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To meet customer expectations, PSPs must prioritise end-to-end reconciliations

The payments sector’s success and growth over the past decade can largely be attributed to firms’ ability to meet and exceed customer’s expectations.

Unlike established banks, fintechs are largely free from the legacy tech stacks that slow down banks from modernising. So Payment Service Providers (PSPs) can anticipate customer needs and provide services that address their problems.

However, as new PSPs continue to emerge, the landscape is becoming increasingly competitive. So PSPs have to meet changing customer expectations more quickly.


PSPs are facing growing demands

As customers are becoming accustomed to faster, more convenient payment experiences, they’re also expecting more embedded, frictionless payment experiences in the future.

Central banks and governments are also picking up on the economic advantage that meeting these customer demands brings.

Last year, the Federal Reserve launched its instant payments service, FedNow, in the US. Chair Jerome H. Powell said it “built the FedNow Service to help make everyday payments over the coming years faster and more convenient” for both households and businesses.

The European Council and European Parliament also reached a provisional decision on its SEPA instant payments proposal, trusting the plans “will improve the availability of instant payment options in euro to consumers and businesses in the EU and in EEA countries.”

And, in November, the HM Treasury launched its Future of Payments Review as part of the Autumn Statement. The report states that the “UK consumer benefits from a world-leading payments experience today – but it could be even better.” To achieve this, the report recommends the government develop a strategy in which improving customer experience is central.

So, PSPs are facing huge pressures to adapt to customer expectations – from both customers and centrally. Offering faster, more convenient payments is no longer a “nice-to-have” – it’s an essential offering.

With all this in mind, industry leaders have responded by making meeting customer demands their primary focus. But to ignore the role operations play in adapting to a changing landscape would be a massive error.


Operations: The missing link

According to our 2023 payments survey report, we found that 14% of payments firms are not currently profitable. On top of that, one-third (33%) are breaking even.

A contributing factor to this is underinvestment in operational efficiency, leading to higher than optimal costs as they focus on developing solutions to their customers’ problems.

By underinvesting in operations, back-office teams get overstretched, and their hiring costs rise as firms require additional headcount to mitigate capacity, rather than investing in technology.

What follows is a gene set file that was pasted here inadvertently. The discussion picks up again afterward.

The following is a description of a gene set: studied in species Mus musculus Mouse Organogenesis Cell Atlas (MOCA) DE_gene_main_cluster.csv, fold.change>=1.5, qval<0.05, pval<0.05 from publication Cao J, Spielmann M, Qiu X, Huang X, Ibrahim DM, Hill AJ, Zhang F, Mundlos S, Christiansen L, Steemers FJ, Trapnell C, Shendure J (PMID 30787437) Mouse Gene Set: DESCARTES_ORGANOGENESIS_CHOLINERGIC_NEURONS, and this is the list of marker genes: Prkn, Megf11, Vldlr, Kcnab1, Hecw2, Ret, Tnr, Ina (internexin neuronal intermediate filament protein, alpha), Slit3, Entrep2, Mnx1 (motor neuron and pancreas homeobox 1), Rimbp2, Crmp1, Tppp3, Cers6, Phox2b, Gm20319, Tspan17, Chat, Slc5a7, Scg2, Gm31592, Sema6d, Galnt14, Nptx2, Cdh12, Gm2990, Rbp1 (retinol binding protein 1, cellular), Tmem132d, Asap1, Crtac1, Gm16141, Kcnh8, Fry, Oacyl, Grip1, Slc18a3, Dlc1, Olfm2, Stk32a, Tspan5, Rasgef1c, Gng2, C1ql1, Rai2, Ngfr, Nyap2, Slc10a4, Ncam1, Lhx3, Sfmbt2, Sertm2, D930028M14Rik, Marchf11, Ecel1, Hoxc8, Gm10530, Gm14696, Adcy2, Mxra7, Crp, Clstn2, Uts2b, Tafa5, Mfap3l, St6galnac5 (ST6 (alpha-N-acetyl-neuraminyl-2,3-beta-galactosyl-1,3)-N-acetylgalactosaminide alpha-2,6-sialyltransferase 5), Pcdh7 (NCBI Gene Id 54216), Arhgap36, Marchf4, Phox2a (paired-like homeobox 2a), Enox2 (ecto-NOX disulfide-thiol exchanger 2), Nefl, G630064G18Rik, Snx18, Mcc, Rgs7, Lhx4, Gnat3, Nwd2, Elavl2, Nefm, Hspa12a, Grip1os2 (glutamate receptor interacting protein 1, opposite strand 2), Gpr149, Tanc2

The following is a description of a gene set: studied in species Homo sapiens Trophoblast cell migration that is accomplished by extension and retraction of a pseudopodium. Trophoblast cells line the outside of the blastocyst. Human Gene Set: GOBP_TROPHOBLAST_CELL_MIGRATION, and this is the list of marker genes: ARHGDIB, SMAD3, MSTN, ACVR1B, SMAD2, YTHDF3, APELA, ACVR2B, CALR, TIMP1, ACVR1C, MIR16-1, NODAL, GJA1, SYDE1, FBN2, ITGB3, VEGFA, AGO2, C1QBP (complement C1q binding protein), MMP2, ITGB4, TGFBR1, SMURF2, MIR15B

By neglecting back-office operations, these firms will likely be relying on in-house systems, and heavily dependent on spreadsheets. However, manual processes lack the scalability and flexibility needed to respond quickly to change.

As well as a lack of flexibility, manual processes also raise PSPs’ risk of regulatory breaches and result in poor data control.


How to achieve a robust framework

Firms must solidify their end-to-end reconciliation processes to deliver the seamless payment process that users have come to expect.

To meet customer demands for instant payments like FedNow, it’s really important to understand that these changes represent a fundamental shift in how payments operations must work – both in a holistic sense and across the end-to-end operational flow. Real-time payments need real-time reconciliations, so slow and inefficient operations just won’t cut it anymore.

The first step to improving your operations is to review your processes from end to end and identify and correct any inefficiencies – from data transformation to exception management to reporting. Firms must prioritise and address areas that would benefit most from investment. This is usually where there’s an overreliance on manual tasks.

Doing this ensures firms have processes that can handle any further changes and new customer demands in the future, while also being better placed to meet regulatory change.


The bottom line

The payments sector thrives on firms’ ability to exceed customer expectations, with agile fintechs leading industry innovation and front-end development.

However, neglecting operations risks inefficiencies – not to mention regulatory breaches. So firms must ensure reconciliation processes are efficient from end-to-end if they’re to deliver the frictionless payment experiences customers expect.

By prioritising operations alongside customer-focused innovation, PSPs ensure they achieve sustained growth and relevance in a dynamic, fast-changing payments ecosystem.


Article originally published here